n(1)  2 A. C. 397, 403. n(2)  A. C. 119. 129, 132-3.
Raeburn in reply. There is no inconsistency between the express terms of the contract and frustrat ion by long delay. Clause 26 was inserted to enable the charterers to take advan tage of a short delay, and does not imply that the owners must hold the steamer at the disposal of the charterers for an indefinite period. The same remarks app ly to clause 31. Scottish Navigation Co. v. Souter & Co. n(1) shows that there m ay be an implied term for putting an end to the contract on the ground of frustr ation, notwithstanding an express provision dealing with the same subject. "The mere introduction of exceptions or stipulations dealing with certain contemplate d contingencies ... is not of itself sufficient to indicate an intention to excl ude the implied condition": Per Bankes L.J.; and see M'Andrew v. Adams. n(2) On the question whether there was a frustration in fact the principle laid down by Scrutton J. in Embiricos v. Sydney Reid & Co. n(3) applies - namely, that commer cial men are not obliged to wait till the end of a long delay to find out from w hat in fact happens whether they are bound by a contract or not, but are entitle d to act on reasonable commercial probabilities at the time when they are called upon to make up their minds. The House took time for consideration. Dec. 12, 1918. PANEL: LORD FINLAY L.C., VISCOUNT HALDANE, LORD SHAW OFDUNFERMLINE, LORD SUMNER, and LORD WRENBURY JUDGMENTBY-1: LORD FINLAY L.C JUDGMENT-1: LORD FINLAY L.C: My Lords, in this case an action was brought by Messrs. Capel & Co., the respondents, against the Bank Line, Limited, the appellants, to recove r damages for failure by the defendants to put at the disposal of the plaintiffs the steamship Quito, which the plaintiffs had chartered from the defendants for a period of twelve months. The points of defence allege that the vessels had be en requisitioned by the British Government, and that the charter was put an end to by such requisitioning from its date, May 11, 1915. The case was tried by Rowlatt J., who held in favour of the defendants that the requisition had put an end to the contract.
n(1)  1 K. B. 222, 247. n(2) (1834) 1 Bing. N. C. 29. n(3)  3 K. B. 45. 54. On appeal the majority of the Court of Appeal (Pickford and Warrington L.JJ.) re versed this decision. Scrutton L.J. dissented, and expressed his agreement with the conclusion arrived at by Rowlatt J. The Bank Line, Limited, have now appealed to this House, and ask that the judgme nt of Rowlatt J. should be restored. The charter is dated February 16, 1915, and was entered into between the appella nts, owners of the Quito, and the respondents, the charterers. By the first clau se the owners agreed to let, and the charterers to hire, the steamer for a term of twelve calendar months from the time the vessel should be delivered and place d at the disposal of the charterers ready to load at a coal port in the United K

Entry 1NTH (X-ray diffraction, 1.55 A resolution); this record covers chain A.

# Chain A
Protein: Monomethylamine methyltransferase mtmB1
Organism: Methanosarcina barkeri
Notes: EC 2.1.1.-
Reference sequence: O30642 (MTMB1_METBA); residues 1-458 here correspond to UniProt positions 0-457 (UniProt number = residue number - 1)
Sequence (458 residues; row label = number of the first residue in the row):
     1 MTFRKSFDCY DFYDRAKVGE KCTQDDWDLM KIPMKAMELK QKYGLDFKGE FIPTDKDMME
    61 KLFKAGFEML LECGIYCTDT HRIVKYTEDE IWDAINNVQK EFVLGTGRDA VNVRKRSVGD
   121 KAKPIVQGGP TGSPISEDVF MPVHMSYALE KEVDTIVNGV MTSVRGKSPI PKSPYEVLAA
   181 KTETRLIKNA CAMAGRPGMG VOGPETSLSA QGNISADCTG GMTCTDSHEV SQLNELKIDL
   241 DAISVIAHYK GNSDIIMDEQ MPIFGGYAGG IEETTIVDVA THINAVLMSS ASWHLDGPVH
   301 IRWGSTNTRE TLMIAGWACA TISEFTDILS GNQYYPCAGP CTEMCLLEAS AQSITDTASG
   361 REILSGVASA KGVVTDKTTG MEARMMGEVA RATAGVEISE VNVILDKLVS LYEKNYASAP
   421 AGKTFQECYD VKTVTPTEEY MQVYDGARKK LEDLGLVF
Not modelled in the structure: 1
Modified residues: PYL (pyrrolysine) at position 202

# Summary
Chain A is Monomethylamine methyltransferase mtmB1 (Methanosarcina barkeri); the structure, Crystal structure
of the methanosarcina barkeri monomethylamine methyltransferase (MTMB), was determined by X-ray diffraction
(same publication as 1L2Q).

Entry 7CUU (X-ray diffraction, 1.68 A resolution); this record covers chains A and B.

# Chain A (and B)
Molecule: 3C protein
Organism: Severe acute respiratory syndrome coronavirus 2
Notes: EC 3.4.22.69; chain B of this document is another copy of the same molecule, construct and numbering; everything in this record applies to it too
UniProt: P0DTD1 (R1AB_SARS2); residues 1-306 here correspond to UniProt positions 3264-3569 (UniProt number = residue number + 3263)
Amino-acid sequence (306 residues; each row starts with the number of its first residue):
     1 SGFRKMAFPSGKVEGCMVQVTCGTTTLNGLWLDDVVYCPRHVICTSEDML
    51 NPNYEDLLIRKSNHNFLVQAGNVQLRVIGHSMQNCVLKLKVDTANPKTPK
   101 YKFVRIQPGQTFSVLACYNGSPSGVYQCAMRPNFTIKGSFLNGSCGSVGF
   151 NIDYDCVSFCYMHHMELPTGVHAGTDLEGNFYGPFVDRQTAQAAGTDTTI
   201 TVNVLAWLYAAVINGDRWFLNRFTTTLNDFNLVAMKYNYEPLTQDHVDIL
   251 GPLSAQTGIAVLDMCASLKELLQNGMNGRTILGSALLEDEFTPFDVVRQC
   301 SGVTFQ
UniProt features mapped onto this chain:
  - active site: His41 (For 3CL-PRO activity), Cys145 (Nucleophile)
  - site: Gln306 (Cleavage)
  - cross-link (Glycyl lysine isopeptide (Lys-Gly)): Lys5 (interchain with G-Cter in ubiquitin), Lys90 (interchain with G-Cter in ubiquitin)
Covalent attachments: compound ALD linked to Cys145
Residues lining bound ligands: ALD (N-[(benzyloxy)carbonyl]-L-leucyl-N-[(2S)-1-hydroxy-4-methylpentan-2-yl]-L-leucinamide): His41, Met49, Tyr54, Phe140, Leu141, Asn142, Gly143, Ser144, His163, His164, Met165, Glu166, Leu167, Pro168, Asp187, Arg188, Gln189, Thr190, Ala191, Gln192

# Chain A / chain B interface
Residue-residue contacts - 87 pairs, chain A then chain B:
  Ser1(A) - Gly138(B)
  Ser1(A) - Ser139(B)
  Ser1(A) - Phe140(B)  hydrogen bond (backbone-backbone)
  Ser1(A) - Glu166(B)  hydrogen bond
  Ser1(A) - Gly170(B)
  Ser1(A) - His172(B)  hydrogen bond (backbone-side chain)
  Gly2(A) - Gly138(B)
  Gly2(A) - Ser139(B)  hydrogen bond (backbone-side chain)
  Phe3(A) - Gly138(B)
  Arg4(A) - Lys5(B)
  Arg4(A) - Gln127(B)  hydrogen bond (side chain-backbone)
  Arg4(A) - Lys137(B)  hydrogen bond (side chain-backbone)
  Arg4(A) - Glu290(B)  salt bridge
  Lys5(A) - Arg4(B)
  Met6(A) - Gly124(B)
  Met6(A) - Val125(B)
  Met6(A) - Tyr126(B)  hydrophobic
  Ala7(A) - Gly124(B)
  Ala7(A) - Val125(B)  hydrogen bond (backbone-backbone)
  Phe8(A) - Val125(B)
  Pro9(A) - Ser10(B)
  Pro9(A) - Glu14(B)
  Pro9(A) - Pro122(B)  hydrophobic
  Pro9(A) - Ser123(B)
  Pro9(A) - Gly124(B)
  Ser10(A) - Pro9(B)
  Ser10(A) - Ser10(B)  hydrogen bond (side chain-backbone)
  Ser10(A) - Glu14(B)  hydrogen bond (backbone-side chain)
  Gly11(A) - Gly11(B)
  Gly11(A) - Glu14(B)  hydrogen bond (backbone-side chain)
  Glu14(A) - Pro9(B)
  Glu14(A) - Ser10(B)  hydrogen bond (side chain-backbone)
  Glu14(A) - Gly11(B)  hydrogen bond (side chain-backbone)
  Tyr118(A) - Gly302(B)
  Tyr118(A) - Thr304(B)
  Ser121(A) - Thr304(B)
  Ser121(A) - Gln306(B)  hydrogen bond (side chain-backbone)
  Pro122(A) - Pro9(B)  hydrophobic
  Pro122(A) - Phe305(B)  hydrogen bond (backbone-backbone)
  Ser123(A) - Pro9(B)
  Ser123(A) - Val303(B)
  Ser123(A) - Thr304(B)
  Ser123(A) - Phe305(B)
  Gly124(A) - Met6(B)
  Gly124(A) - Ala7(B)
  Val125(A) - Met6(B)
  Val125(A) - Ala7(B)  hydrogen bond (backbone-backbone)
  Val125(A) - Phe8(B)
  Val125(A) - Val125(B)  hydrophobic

ingdom as ordered by charterers to be employed in trade between safe ports and p laces within the limits of the United Kingdom, France, the Bay of Biscay, Portug al, Spain, and the Mediterranean not east of Sicily during the war. By the fifth clause the charterers were to pay as hire 2919&L per calendar month , commencing from the time the steamer was placed at their disposal. By the four teenth clause it was provided that throughout the charter losses or damages, whe ther in respect of goods carried or to be carried, or in other respects, should be absolutely excepted if they arose from certain causes enumerated, among which were the act of God, perils of the sea, and arrests and restraint of princes, r ulers, and peoples. The two most important clauses for the purposes of the present appeal are the tw enty-sixth and the thirty-first, which run as follows:26. "That the steamer shall be delivered under this charter not before April 1, 1915, and should the steamer not have been delivered latest on the 30th day of A pril, 1915, charterers to have the option of cancelling this charter. "That should it be proved that the steamer, through unforeseen circumstances, ca nnot be delivered by the cancelling date, charterers, if required, shall within forty-eight hours after receiving notice thereof declare whether they cancel or will take delivery of the steamer." 31. "Charterers to have option of cancelling this charterparty should steamer be commandeered by Government during this charter." The vessel was not ready by the cancelling date (April 30, 1915), but the respon dents did not exercise their option of cancelling, nor were they invited to say whether they would cancel or not. The Quito went into dry dock at Hull to prepar e for entering upon service under the charterparty, and while there she was, on May 11, requisitioned by the British Government. Efforts were made by the charte rers and owners to get her released, but without success. On May 17 the chartere rs wrote that they had informed the owners that they would take the steamer on h er original charter on the same conditions for twelve months, if tendered to the charterers any time within the next three months, but no agreement was arrived at as to this suggestion. The efforts to get the vessel released ceased early in June, 1915, and there was no further communication between the parties on the s ubject until September 3, 1915. On this last day the charterers, who had heard t hat the owners were selling the Quito, having got the Government to release her, called upon them to deliver the steamer under the charter. The owners replied o n the same day that in their view the charter had long since become inoperative, as the owners were prevented from tendering the steamer within the exceptions i n the charter, and added that the request that the owners should tender the stea mer seemed to ask them to enter into an entirely new agreement, and not such as was contemplated by the charter of February 16. The facts were that in July, 1915, the appellants had received from third partie s an offer to purchase the Quito which on August 11 they accepted, subject to th eir being able to procure her release from the requisition. On August 17 the Gov ernment intimated that they would release the Quitoprovided the owners replaced her by another vessel of theirs - the Mansuri - which was free of engagements, a nd on September 2 this was carried out and the Quito was released. The appellants contend that they were not liable in the action, on the ground th at they were entitled to treat the charterparty as at an end owing to the requis ition by the Government, and the detention under it, as this amounted to a frust